Checking the object map
Checking the fsroot tree
Checking the snapshot metadata tree
Checking the extent ref tree
Checking the snapshots
Verifying allocated space
The volume /dev/rdisk7s1 appears to be OK
File system check exit code is 0
Restoring the original state found as mounted
Finished file system verification on disk7s1 Archive

Unfortunately I do not have a backup of my backup drive. And yes, it was silly to do this without making a backup first. It's not the end of the world if I lose the files, but I'd rather not lose them if I don't have to.

The machine is running macOS 10.13.6

Two questions:

  1. Can I recover the data on this drive, preferably with tools from Apple or the open source community? How?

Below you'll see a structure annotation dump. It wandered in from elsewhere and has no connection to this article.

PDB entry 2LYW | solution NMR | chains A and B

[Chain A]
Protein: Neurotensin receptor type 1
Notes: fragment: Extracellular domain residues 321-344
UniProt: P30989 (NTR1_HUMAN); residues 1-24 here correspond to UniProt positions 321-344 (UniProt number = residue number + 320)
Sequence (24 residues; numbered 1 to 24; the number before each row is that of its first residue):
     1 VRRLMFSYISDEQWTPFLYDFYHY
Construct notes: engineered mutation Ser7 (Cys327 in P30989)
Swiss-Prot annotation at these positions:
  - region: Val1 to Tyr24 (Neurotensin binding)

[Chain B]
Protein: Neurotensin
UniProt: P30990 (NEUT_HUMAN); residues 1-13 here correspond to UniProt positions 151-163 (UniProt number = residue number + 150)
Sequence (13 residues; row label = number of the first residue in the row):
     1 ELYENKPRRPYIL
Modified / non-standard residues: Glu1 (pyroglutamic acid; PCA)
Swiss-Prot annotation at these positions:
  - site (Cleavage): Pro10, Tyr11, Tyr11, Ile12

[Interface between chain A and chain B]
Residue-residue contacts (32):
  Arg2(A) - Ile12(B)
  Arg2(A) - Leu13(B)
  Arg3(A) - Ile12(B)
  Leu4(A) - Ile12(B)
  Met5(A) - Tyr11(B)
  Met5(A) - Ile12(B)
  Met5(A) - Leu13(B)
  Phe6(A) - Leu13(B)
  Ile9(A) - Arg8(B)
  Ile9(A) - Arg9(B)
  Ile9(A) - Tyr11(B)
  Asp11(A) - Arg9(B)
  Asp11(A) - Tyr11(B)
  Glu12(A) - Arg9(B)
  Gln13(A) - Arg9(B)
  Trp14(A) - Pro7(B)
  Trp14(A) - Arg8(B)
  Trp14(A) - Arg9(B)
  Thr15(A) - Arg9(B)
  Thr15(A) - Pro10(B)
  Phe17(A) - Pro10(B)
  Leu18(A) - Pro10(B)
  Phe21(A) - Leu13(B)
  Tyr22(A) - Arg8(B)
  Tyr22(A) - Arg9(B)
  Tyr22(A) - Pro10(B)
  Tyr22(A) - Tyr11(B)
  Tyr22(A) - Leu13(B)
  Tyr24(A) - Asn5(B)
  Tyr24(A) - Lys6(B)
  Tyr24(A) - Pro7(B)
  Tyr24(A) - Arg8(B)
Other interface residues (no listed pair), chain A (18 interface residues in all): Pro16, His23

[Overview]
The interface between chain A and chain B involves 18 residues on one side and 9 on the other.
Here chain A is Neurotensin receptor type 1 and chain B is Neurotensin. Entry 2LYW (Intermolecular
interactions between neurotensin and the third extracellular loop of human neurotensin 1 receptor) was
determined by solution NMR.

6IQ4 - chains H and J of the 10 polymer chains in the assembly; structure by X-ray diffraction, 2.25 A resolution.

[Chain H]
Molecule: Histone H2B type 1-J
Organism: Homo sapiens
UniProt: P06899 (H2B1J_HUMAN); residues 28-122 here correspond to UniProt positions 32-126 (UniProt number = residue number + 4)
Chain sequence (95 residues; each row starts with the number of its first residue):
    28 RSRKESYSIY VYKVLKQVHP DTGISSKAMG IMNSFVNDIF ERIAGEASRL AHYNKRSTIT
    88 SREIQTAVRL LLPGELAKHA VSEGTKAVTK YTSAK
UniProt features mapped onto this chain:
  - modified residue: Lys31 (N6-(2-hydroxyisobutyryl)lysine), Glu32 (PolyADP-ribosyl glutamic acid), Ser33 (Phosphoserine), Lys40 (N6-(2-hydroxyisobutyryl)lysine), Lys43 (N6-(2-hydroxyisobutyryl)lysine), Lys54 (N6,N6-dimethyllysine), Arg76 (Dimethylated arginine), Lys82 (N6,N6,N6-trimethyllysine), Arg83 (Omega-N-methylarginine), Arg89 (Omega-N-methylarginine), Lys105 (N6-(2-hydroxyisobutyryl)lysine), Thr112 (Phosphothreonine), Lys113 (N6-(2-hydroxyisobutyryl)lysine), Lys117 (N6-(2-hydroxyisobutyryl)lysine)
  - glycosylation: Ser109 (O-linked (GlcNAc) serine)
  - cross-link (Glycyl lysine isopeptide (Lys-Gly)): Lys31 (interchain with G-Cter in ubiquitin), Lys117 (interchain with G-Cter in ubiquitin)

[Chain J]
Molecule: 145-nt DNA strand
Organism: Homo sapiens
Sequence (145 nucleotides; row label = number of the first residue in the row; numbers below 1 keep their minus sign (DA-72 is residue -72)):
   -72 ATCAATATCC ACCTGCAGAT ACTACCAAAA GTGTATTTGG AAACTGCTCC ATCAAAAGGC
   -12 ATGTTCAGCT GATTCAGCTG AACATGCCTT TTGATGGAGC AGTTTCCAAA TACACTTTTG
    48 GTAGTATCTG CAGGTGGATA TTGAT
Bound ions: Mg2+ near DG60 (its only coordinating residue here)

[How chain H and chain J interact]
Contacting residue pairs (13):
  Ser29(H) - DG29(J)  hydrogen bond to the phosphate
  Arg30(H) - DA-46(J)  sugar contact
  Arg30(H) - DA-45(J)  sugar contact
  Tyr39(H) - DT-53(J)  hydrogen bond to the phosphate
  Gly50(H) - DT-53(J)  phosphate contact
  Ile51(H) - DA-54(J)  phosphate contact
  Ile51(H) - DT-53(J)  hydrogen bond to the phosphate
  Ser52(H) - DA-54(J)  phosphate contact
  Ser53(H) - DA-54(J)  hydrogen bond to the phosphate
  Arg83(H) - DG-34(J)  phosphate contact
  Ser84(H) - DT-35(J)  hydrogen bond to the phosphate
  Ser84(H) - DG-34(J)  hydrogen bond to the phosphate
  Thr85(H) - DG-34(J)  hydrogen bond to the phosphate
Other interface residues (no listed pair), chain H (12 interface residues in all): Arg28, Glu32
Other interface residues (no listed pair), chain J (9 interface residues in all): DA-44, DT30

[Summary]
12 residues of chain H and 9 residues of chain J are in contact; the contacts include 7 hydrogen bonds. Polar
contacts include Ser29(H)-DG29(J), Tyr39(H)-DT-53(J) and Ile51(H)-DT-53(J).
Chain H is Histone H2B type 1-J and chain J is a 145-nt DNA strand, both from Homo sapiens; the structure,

2. Is there a way to tell macOS to prioritize the encryption process to speed things up? 32% after a week is pretty sad, and most of the time the computer is sitting idle, so it has lots of resources to spare.


  1. Are there tools to troubleshoot what went wrong with the encryption process that caused files on the drive to become unreadable?

2 Answers 2


There are multiple challenges with the process you have gone through.

First of the entire premise of converting the drive seems to be a bad idea. You're using Time Machine for backups and want to convert the drive to APFS. But Time Machine doesn't support APFS at all - so even if you get the drive converted fully and correctly, then it won't work with Time Machine afterwards.

Regarding backup process: This process is indeed slow (or at least time consuming). There's no real way of telling macOS to speed things up, but you can ensure that the computer hasn't got much else to do. I have also seen that simply moving the mouse pointer around a little has a positive effect on the speed. Note that you can use the drive as usual while it is encrypting, and there's nothing that will be "fixed" by the drive finishing encryption.